Jackson State Should Think FBS Next Year, But Not in the Way You’re Thinking
Jackson State has been busy changing the narrative during the Deion Sanders coaching era, even becoming the biggest story in FCS college football this season.
Last fall, the Tigers won the SWAC championship for the first time since 2013. This season, not only are they hosting the conference championship game again, but the FCS’ No. 10-ranked team is a heavy favorite to go unbeaten in Sanders’ third campaign and also claim the Celebration Bowl, which eluded the Tigers in a loss to South Carolina State last December.
Amid the grand success, however, is a nonconference schedule that has lacked top-notch opponents. None of the Tigers’ three regular-season opponents in 2021 finished with a winning record and none will this season as well. Their overall strength of schedule was 104 out of 128 FCS programs last season and it’s 114 out of 130 this season, according to Massey Ratings tracking.
While Jackson State’s turnaround under Sanders, or Coach Prime to most people, has been extraordinary both on and off the field – he continually raises the profile of HBCU programs – the narrative has exceeded the Tigers’ non-conference schedule.
However, there’s a way for Jackson State to change that next year.
The Tigers’ non-SWAC games on their 2023 schedule include a rematch with South Carolina State in the always anticipated MEAC-SWAC Challenge and a visit to FBS program Texas State. There’s also a game against Tennessee State, but in the week surrounding their matchup two months ago, Sanders said the Tigers will be pulling out of next year’s scheduled Southern Heritage Classic in Memphis, Tennessee, presumably to add a home game at Mississippi Veterans Memorial Stadium, where they continue to set school and FCS attendance records.
If Jackson State pulls out of the TSU matchup, the opportunity to add a second FBS game is too enticing to ignore.
No SWAC team has beaten an FBS opponent since 1985, when Grambling State topped Oregon State, so the Tigers should pursue a second matchup against the upper tier of Division I. Surely, their program wants to end the SWAC drought and not have Florida A&M, Alcorn State or another school achieve that distinction.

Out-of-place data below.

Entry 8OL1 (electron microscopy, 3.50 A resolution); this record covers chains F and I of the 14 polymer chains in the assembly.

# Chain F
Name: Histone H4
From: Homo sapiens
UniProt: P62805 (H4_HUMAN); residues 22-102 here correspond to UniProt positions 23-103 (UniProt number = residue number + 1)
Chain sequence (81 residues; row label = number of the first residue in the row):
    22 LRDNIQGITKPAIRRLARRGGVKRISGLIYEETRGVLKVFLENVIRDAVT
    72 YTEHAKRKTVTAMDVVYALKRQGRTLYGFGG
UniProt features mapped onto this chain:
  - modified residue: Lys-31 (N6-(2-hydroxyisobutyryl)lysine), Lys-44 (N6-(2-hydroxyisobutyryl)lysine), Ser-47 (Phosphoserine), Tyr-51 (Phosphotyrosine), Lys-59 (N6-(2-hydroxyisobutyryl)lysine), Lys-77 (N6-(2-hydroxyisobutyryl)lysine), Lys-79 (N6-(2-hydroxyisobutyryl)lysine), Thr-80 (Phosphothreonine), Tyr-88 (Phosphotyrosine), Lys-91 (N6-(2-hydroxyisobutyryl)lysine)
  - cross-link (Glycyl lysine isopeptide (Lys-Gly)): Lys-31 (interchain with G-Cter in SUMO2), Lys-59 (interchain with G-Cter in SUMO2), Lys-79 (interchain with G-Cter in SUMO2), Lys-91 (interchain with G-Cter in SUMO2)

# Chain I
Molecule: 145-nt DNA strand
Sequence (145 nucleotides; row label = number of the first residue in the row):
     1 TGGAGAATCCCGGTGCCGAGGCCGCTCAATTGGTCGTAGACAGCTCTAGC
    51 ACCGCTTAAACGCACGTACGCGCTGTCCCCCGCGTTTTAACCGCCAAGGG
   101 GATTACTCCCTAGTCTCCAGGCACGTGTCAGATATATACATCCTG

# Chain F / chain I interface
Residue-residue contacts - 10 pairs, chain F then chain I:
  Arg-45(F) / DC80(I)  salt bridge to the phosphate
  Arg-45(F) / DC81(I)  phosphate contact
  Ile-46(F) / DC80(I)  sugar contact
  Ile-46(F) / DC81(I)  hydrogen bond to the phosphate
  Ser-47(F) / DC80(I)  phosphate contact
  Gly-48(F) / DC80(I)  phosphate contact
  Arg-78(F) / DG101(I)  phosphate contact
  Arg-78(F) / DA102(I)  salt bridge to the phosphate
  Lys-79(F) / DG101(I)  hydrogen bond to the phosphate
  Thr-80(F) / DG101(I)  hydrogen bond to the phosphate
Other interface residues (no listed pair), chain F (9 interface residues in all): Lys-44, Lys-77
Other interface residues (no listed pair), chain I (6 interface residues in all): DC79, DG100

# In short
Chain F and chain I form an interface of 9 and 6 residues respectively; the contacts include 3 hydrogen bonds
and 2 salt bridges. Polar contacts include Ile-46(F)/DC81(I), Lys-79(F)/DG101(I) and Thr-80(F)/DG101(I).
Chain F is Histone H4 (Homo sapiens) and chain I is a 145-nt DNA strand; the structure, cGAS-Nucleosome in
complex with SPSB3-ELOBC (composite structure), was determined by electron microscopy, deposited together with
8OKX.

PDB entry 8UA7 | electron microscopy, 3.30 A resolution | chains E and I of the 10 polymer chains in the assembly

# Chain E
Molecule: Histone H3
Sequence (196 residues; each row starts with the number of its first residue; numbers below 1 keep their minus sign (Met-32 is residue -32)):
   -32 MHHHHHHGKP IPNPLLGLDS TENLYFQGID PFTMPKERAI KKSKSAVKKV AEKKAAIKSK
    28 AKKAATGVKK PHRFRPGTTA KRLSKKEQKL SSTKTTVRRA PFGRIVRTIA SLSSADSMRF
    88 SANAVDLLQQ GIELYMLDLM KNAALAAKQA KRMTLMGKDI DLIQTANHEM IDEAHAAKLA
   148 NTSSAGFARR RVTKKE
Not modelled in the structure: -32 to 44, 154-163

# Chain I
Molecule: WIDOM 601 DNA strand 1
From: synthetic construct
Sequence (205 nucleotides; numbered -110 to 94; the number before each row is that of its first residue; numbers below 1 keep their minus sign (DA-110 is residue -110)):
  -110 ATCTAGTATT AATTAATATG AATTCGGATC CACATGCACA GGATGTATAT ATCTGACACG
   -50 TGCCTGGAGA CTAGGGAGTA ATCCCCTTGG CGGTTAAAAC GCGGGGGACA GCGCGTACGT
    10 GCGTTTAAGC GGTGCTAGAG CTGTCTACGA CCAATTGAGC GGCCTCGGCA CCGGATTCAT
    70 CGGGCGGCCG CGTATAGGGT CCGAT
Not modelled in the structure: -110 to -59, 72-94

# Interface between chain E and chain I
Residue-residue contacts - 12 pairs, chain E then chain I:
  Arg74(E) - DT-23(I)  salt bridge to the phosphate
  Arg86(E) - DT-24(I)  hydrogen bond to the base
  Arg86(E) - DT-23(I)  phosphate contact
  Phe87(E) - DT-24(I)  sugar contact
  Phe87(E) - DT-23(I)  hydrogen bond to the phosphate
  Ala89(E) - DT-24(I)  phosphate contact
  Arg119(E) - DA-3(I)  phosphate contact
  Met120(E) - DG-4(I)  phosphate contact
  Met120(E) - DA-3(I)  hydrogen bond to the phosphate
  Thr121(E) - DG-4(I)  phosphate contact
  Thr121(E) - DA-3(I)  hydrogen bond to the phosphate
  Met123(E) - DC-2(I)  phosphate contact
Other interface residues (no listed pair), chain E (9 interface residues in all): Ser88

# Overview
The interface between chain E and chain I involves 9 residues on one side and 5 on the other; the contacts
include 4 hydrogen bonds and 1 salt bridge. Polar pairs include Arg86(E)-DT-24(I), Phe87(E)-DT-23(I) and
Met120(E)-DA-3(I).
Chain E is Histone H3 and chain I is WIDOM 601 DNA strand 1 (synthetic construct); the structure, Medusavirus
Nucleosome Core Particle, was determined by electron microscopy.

If Sanders, who’s considered an FBS coaching candidate, and the team’s nucleus remain in Jackson next year, the Tigers may even be favored before the Texas State game. Adding a second FBS opponent would double their chance for another spotlight, which also would be big for the SWAC.
Instead of receiving a financial guarantee to play at an FBS school, Jackson State could reverse it and make an offer that a smaller FBS program can’t refuse, either visit Jackson for a game or, at the least, play at a larger stadium in a neutral city. The financial investment of the FCS program offering the guarantee could have long-range benefits for JSU, including Sanders’ desire to take the program to the FBS level.
Two FBS programs have played at FCS opponents in the last 10 years – Army visited Yale in a scheduled game in 2014 and Coastal Carolina played at Campbell in 2018 as a result of Hurricane Florence. Earlier this season, Montana State and Oregon State met in somewhat neutral Portland.
This year’s Jackson State team is stronger than last year’s, and next year’s under Sanders could very well be even stronger. A tougher non-conference schedule that has two FBS games – and likely two winnable FBS games – could help end an issue that nags the program as well as the SWAC.